Pearl and the Beard, a creatively diverse, Brooklyn-based trio, continue their West Coast run tonight with an L.A. stop at the Echoplex. I had the good fortune of speaking with member (and cellist) Emily Hope Price, who delved into the group’s origins and latest goings-on (their new album Beast drops in July).
Whether it’s their straight to the gut songwriting or their evocatively rendered harmonies, Pearl and the Beard are far from derivative. Though they each bring their own musical stylings to the table, Emily Hope Price, Jocelyn Mackenzie, and Jeremy Lloyd-Styles have carved out a seductively unified vision of heartache, longing, and deliverance, as evidenced by such tracks as “The Lament of Coronado Brown” and “Reverend.”
I opened up the interview with a brief discussion of Brooklyn, an area that has been considered a flourishing breeding ground for artists, culinary enthusiasts, and, I don’t mean this as a pejorative – “hipsters.” As a Brooklyn resident, Price offered up her thoughts on the area’s substantial growth over the years.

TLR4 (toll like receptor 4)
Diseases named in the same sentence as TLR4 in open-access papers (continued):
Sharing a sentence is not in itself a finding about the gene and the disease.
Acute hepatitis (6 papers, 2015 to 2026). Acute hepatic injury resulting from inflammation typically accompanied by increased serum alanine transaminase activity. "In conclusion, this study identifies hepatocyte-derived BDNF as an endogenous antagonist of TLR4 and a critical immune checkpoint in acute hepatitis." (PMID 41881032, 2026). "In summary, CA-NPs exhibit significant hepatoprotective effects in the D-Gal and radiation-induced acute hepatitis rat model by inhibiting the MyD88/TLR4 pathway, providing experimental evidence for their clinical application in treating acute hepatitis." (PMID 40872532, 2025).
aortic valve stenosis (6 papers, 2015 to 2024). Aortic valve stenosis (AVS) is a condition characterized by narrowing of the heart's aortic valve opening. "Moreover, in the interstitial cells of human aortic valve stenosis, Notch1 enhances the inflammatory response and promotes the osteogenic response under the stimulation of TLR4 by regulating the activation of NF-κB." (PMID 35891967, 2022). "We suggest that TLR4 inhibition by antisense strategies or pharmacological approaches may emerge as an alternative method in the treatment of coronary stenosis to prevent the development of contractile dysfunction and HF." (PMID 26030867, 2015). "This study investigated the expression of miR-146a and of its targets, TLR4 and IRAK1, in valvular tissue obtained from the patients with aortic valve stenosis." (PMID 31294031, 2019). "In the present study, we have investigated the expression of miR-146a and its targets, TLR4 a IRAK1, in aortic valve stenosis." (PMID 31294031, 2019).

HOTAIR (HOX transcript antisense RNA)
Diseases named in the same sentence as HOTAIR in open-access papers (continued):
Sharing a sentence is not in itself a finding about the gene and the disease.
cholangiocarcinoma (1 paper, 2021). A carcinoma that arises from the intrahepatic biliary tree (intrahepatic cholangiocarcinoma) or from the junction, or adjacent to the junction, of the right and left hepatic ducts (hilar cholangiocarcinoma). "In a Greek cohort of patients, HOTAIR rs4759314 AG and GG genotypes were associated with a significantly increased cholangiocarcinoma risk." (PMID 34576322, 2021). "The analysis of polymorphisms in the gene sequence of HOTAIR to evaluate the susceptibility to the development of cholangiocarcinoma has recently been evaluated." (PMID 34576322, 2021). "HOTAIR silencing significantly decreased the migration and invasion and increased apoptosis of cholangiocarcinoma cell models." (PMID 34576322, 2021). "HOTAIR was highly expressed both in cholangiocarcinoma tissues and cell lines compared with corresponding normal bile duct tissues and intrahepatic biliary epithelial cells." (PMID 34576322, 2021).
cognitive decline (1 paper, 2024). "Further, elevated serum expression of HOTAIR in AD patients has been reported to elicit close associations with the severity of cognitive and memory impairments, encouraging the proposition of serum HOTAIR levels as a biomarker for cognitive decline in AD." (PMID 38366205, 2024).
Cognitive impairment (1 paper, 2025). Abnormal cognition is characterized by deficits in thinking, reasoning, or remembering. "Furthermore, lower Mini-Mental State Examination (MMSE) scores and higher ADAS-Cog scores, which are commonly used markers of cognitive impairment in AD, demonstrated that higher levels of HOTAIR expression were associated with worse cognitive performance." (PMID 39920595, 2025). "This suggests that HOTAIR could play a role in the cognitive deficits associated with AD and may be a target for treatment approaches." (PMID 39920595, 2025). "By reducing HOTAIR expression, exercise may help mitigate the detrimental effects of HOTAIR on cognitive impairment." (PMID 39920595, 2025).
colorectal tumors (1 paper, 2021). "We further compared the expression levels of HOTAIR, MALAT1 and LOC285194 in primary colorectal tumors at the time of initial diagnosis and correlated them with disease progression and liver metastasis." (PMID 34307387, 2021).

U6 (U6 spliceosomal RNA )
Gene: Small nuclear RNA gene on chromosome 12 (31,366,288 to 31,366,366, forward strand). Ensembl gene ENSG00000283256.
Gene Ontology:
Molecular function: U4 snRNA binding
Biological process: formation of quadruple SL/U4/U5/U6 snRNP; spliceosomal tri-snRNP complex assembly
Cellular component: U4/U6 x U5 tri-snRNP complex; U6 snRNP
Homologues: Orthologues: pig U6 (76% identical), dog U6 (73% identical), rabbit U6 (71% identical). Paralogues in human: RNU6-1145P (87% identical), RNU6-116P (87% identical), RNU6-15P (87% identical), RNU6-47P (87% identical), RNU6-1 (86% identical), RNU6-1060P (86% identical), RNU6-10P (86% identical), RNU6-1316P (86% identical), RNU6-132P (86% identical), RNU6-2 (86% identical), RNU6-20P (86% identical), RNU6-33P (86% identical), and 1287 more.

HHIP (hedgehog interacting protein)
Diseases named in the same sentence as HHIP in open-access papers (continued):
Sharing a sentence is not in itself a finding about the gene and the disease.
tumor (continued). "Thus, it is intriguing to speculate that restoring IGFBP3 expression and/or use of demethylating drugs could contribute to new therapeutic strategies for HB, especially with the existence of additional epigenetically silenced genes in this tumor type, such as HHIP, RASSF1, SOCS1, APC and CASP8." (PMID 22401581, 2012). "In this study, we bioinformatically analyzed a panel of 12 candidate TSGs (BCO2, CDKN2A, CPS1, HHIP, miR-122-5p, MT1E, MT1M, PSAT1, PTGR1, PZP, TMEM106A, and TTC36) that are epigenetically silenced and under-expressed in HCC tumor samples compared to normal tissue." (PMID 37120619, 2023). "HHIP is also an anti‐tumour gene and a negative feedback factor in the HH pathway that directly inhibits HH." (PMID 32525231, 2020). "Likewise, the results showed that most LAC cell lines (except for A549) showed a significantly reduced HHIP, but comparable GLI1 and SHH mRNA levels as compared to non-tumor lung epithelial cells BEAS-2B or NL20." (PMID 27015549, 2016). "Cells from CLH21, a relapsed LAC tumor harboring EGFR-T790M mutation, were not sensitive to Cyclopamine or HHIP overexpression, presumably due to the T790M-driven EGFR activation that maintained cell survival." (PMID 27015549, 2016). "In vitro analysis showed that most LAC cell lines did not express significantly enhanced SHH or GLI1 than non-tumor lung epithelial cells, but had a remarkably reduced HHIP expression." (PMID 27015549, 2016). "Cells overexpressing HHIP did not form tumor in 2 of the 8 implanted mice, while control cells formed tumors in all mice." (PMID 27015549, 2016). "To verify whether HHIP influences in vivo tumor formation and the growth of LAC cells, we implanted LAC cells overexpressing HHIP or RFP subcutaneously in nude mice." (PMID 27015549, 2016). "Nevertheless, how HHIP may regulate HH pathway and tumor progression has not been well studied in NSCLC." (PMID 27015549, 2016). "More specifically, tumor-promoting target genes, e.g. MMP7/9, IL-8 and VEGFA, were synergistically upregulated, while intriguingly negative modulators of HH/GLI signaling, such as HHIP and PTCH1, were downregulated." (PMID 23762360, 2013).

“The rumor was, if you were a Brooklyn band, you were kind of like the undiscovered cool,” says Price. “And now you come to Brooklyn to kind of catch the bug and hopefully the label of Brooklyn will benefit you.”
Along with discussing her work as a cellist on Sting’s ambitious musical The Last Ship, Price also talked about Pearl and the Beard’s latest album Beast and elaborated on the group’s dynamics.
“The three of us, which is why our album is actually called Beast, are very emotional creatures. We work really hard to get along – we work really hard to compromise. We work really hard to collaborate. The more time that has passed, the more we have gotten to know each other – it comes out. Those emotions come out.”